St3v3

Not so new Member
Joined
Nov 9, 2019
Messages
31
Reaction score
13
Its A mildly Venomous Brown tree snake these animals are generally regarded as harmless if this animal bites you its like a bee/wasp sting

And you can confirm this by the picture how?

Scale count/shape, location?

I like learning
[doublepost=1588933208,1588932291][/doublepost]
If you want to learn, people sometimes play games where they post pictures of known snakes and have inexperienced people guess at them, where experienced herpetologists are asked not to take part

Dose this happen in the I.D thread?
 

Sdaji

Almost Legendary
APS Veteran
Trusted Seller
Joined
Jun 28, 2004
Messages
8,642
Reaction score
2,205
Location
Victoria
Hi

Can you please explain you I.D please.

You're asking me if I'm sure or how I know what it is?

Yes, I'm sure.

Most experienced Australian herpers could just take a glance at this picture and recognise it without thinking about diagnostic features, much like most people don't really think about any particular diagnostic features when identifying a picture as a bird or dog or fish. The colour/pattern would immediately tell you it's somewhere on the east coast, or maybe somewhere else in northern QLD, but we were given the location anyway.

Some diagnostic features are the lateral body compression, scale count with enlarged dorsal row (we don't have anything else similar in Australia), the scale shape and overlap, the colour pattern isn't reliably diagnostic but immediately tells you what it probably is and everything else confirms it (I didn't think it through like this, I just immediately recognised it because I'm familiar with them, but if I stop to think about it I can see these things, just as you would describe a fish to someone who had never before seen a fish).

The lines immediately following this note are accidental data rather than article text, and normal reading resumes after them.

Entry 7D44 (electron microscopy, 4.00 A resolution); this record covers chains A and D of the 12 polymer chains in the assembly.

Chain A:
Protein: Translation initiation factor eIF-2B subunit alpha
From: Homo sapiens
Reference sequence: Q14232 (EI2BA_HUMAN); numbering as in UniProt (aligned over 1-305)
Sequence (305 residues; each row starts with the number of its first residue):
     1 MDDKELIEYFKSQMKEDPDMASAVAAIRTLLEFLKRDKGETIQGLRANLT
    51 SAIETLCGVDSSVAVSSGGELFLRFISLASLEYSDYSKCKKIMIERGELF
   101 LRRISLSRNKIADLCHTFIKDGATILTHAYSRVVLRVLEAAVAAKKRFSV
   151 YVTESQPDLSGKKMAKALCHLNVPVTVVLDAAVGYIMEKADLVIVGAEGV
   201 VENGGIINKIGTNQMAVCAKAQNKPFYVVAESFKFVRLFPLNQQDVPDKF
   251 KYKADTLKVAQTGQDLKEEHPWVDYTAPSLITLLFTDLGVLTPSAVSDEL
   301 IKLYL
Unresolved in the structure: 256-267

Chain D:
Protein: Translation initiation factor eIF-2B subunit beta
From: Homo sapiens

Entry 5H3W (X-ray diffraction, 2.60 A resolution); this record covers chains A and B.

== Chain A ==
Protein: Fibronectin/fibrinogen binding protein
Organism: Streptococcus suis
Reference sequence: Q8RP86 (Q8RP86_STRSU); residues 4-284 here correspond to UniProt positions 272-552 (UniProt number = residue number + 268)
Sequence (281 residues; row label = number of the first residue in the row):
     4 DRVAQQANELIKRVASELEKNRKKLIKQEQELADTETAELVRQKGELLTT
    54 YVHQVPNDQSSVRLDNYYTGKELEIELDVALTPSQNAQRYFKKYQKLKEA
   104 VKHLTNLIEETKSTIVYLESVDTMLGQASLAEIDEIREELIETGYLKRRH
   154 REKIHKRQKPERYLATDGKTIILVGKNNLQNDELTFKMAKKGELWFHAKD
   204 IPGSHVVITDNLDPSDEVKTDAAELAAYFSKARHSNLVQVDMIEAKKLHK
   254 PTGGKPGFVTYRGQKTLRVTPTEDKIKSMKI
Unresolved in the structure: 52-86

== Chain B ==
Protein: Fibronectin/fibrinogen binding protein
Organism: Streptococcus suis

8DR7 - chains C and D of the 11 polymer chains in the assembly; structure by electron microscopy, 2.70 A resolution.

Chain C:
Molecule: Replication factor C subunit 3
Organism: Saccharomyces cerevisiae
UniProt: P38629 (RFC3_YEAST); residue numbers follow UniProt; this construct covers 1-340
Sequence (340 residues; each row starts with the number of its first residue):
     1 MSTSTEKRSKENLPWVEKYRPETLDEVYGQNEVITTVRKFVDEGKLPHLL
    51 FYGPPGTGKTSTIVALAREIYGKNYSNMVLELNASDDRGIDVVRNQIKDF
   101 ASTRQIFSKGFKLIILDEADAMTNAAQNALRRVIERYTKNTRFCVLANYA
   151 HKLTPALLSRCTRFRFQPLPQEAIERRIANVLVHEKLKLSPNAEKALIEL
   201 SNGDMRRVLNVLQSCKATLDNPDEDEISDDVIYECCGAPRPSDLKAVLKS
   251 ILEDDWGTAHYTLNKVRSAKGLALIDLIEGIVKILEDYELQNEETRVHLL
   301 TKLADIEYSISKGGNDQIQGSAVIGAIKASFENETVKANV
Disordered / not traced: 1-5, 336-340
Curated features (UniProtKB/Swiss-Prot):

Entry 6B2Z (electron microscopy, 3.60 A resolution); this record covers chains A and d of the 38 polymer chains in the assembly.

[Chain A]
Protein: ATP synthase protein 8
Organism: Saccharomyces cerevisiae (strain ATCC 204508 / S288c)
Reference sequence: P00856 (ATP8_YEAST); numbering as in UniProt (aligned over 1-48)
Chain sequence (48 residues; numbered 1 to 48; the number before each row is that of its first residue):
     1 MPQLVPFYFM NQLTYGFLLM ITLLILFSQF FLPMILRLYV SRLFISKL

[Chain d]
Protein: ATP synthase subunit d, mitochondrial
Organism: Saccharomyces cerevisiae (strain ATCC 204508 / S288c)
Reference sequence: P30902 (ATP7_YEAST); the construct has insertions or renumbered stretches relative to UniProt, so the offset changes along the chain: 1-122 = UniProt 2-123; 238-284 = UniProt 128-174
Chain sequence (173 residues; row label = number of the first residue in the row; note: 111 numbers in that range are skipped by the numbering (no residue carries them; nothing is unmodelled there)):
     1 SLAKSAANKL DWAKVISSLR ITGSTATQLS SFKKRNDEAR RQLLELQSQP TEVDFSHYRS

The scales are radically different from any python. Pythons all have much higher scale counts. An elapid would have a very different body shape (not are laterally compressed like this) and the scales would overlap more like roof tiles rather than a tesselation/mosaic arrangement as we see on this Boiga. The shape of the scales on the dorsal row are very distinctive. Australia has very few colubrids and no others are anything like this. Even by simply ruling out elapids and pythons you're left with only three species of colubrids to work with and it's clearly not a Dendrelaphis or Tropidonophis, leaving only one option.

And yes, to any pedants, I left out blindsnakes. Deliberately.
 

Bluetongue1

Well-Known Member
APS Veteran
Joined
Aug 10, 2015
Messages
853
Reaction score
1,017
Location
Perth
It would be helpful if people posting in this forum read and adhered to the rules governing its use. These are to be found in the three stickies i.e. permanent threads at the beginning of a forum. These sticky threads state, amongst other things, the requirements that: ‘if you don’t know, don’t guess’ and ‘provide reasons for your ID’s; and they include a sound rationale for each of these requirements.
 
Last edited:

Latest posts

Top